We are excited to announce the launch of Voice Search in Indonesian, Malaysian, and Latin American Spanish, making Voice Search available in over two dozen languages and accents since our first launch in November 2008. This accomplishment could not have been possible without the help of local users in the region – really, we couldn’t have done it without them. Let me explain:
In 2010 we launched Voice Search in Dutch, the first language where we used the “word of mouth” project, a crowd-sourcing effort to collect the most accurate voice data possible.The traditional method of acquiring voice samples is to license the data from companies who specialize in the distribution of speech and text databases. However, from day one we knew that to build the most accurate Voice Search acoustic models possible, the best data would come from the people who would use Voice Search once it launched – our users.
Since then, in each country, we found small groups of people who were avid fans of Google products and were part of a large social network, either in local communities or on online. We gave them phones and asked them to get voice samples from their friends and family. Everyone was required to sign a consent form and all voice samples were anonymized. When possible, they also helped to test early versions of Voice Search as the product got closer to launch.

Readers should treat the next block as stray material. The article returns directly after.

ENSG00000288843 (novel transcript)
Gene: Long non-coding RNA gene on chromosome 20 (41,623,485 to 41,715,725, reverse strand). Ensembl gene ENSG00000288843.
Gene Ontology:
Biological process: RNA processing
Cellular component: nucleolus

Building a speech recognizer is not just limited to localizing the user interface. We require thousands of hours of raw data to capture regional accents and idiomatic speech in all sorts of recording environments to mimic daily life use cases. For instance, when developing Voice Search for Latin American Spanish, we paid particular attention to Mexican and Argentinean Spanish. These two accents are more different from one another than any other pair of widely-used accents in all of South and Central America. Samples collected in these countries were very important bookends for building a version of Voice Search that would work across the whole of Latin America. We also chose key countries such as Peru, Chile, Costa Rica, Panama and Colombia to bridge the divergent accent varieties.
As an International Program Manager at Google, I have been fortunate enough to travel around the world and meet many of our local Google users. They often have great suggestions for the products that they love, and word of mouth was created with the vision that our users could participate in developing the product. These Voice Search launches would not have been possible without the help of our users, and we’re excited to be able to work together on the product development with the people who will ultimately use our products.